Here’s a talk about Star Wars and myth that I gave last month  at the Academy of Religious Studies conference in San Francisco. Feedback is welcome – I’m in the process of turning this into the introduction to my book, Centaur Manifesto.

I’m really thrilled to be here at the AAR conference. This is the first time I have been to a conference in religious studies, and I want to admit right off the bat that I’m not a trained scholar in religious studies. My own background is in cultural studies, new media, and critical theory. But I have found more and more that in trying to understand contemporary American culture, it’s impossible to ignore spiritual themes, and that the theoretical models of cultural studies really don’t offer a lot of space to think through questions of spirituality. There are some good and legitimate reasons for this. The Marxist and Freudian hermaneutics of suspicion have been incredibly valuable in uncovering the ideological underpinnings of religious discourses, along with all other discourses. But I’ve come to conclude that they’re not enough to tell the whole story.  I’ve come to this conference because I think a theological turn – or, in psychoanalytic terms, a Jungian turn – can help cultural studies develop a richer vocabulary to talk about the numinous. And at the same time, I do have some hope that some of the ideas that have come out of my own field might be of use to religious studies as well.

I’d like to begin by giving a little context for how I came to this topic. My first book, Electric Dreams, looked at the cultural history of personal computers, and what I argue is that cyberculture in the 1980s and 90s became what I call a utopian sphere: a space to imagine different visions of the future beyond the boundaries of late capitalist ideology. I was inspired by the work of Fredric Jameson, particularly his groundbreaking essay “Reification and Utopia in Mass Culture.” Jameson argues that for popular culture texts to capture the imaginations of large audiences, they must include at least glimpses of a better world. But capitalist ideology represses and recontains these utopian impulses, channelling them into consumerism, cynicism, and alienated individualism. For Jameson, the goal of the critic is to rescue and expand upon the utopian visions that have been buried within what he calls The Political Unconscious.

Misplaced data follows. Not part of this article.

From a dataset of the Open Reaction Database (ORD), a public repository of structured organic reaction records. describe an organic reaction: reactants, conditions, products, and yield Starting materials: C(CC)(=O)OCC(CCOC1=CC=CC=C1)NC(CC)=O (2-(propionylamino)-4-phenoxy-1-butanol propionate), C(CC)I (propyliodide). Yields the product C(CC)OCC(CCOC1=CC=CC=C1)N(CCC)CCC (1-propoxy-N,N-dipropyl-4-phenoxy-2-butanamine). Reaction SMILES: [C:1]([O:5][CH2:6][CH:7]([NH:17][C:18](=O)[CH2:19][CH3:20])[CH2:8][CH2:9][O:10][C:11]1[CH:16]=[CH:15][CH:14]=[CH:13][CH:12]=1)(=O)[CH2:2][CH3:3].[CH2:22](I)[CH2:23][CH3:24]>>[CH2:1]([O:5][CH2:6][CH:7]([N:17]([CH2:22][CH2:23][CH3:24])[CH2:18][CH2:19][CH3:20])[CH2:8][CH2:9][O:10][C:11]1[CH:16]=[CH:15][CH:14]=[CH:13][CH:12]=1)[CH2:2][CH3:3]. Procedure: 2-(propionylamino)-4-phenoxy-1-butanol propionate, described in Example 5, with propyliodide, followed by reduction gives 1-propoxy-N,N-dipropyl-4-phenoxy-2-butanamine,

After finishing my first book a few years ago, I began to look more closely at the popular culture of this past decade, and was surprised by what I found. Electric Dreams argued that science fiction was the most influential genre of the 1980s and 1990s, helping to invent and make sense of the transmediated universe that we all live in now. But in this past decade, there’s been a cultural shift that has paralleled the growth of transmedia. These days, I’d argue that it’s the genre of fantasy that has been the most influential to our culture, producing the biggest blockbusters (Harry Potter and Lord of the Rings), the most popular gamespaces (World of Warcraft), and, to my mind, the most interesting genre authors